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Date: Thu, 12 Mar 2015 00:21:02 +0300
From: Solar Designer <>
Subject: Re: bitslice MD*/SHA*, AVX2

On Wed, Mar 11, 2015 at 11:55:09PM +0300, Solar Designer wrote:
> There's definitely some further room for optimization in md5slice.c -
> for example, it does not yet take advantage of the common subexpressions
> in the invocations of HH() (we can save 8*32 XORs).

BTW, it appears that we don't currently use this optimization.  Not even
in the copy of my portable MD5 implementation in JtR, which I've since
updated to include this optimization here:

In my testing, this might not be beneficial on 2-operand archs such as
plain x86, but it should be on 3-operand archs such as AVX.  So we
should update the code in sse-intrinsics.c, and benchmark.  And we should
update the plain C code anyway, such as for non-x86 archs (which are
mostly 3-operand RISC).

magnum, Jim?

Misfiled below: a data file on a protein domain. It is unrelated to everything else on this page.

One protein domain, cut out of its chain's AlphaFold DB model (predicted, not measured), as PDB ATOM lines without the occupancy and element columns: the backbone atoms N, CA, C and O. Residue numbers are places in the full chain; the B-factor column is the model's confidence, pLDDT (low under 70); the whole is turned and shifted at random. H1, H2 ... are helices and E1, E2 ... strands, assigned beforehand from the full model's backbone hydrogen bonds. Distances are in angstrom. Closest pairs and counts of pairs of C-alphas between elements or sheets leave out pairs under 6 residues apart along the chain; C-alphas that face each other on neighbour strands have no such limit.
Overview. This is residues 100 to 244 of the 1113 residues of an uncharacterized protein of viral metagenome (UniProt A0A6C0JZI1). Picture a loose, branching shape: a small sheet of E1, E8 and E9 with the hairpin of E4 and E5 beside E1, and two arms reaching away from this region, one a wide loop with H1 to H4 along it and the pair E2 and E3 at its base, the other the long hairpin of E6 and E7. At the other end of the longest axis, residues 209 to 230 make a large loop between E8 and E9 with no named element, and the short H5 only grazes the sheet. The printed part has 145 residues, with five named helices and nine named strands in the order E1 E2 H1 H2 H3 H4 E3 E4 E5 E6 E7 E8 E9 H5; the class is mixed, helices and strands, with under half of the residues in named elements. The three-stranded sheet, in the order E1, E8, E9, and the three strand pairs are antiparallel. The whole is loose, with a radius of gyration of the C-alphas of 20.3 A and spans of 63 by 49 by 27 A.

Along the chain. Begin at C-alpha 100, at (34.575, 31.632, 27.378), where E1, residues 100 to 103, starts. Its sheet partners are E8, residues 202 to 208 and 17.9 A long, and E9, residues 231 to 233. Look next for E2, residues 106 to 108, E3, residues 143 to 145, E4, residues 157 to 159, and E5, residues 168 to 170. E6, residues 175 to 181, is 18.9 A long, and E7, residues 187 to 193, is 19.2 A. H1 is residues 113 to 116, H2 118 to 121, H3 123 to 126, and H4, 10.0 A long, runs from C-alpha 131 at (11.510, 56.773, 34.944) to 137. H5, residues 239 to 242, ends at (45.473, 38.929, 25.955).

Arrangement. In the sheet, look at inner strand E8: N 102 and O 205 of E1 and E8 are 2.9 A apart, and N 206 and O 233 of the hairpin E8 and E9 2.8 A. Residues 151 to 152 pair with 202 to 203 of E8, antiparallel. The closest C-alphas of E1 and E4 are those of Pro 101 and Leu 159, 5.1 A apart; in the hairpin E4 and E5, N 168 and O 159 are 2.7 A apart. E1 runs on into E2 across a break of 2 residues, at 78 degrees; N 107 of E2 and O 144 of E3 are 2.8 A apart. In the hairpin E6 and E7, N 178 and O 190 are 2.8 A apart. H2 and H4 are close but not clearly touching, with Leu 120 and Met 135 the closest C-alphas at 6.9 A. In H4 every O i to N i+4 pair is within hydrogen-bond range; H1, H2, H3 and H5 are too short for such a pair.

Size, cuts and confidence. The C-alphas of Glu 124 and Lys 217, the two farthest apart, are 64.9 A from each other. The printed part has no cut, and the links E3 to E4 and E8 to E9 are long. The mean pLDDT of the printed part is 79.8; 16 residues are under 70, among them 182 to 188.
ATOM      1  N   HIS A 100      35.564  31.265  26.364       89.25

> FF() has everything
> merged into it manually and specialized, whereas GG(), HH(), and II()
> use other functions.  Also, explicit (such as via cpp or with a script)
> unrolling and inlining might (or might not) work better than gcc's (the
> various *ptr++'s will be replaced with explicit array accesses at fixed
> indices, which I think gcc does for us anyway).

BTW, the bitselect instructions on XOP and GCN, and the ternary logic
instructions on AVX-512 and Maxwell are usable for both straightforward
and bitslice implementations, but it might be tough to come up with
their optimal usage for the latter.  We get a large circuit that we need
to map onto those bitselect's or LUT-3's optimally.  In straightforward
implementations, we simply see which portions of the MD*/SHA* basic
functions fit bitselect's or LUT-3's.  With bitslice implementations, we
can do the same, but it is also possible that portions of logic coming
from ADDs or crossing boundaries between former bitwise ops and ADDs
(even across former bit rotates) fit bitselect's or LUT-3's.  In some
cases, there might be tradeoffs here - e.g., don't fully put a basic
MD*/SHA* function into a LUT-3, but instead put a portion of it
intermixed with nearby logic coming from ADDs into two LUT-3's.  Or even
add redundant extra logic to make the whole thing fit LUT-3's better.
In other words, a greedy algorithm putting everything into the most
capable instructions sequentially might not produce the best results.
I did not look into this closely yet, so this is pure speculation on
what optimization opportunities and challenges we might face.


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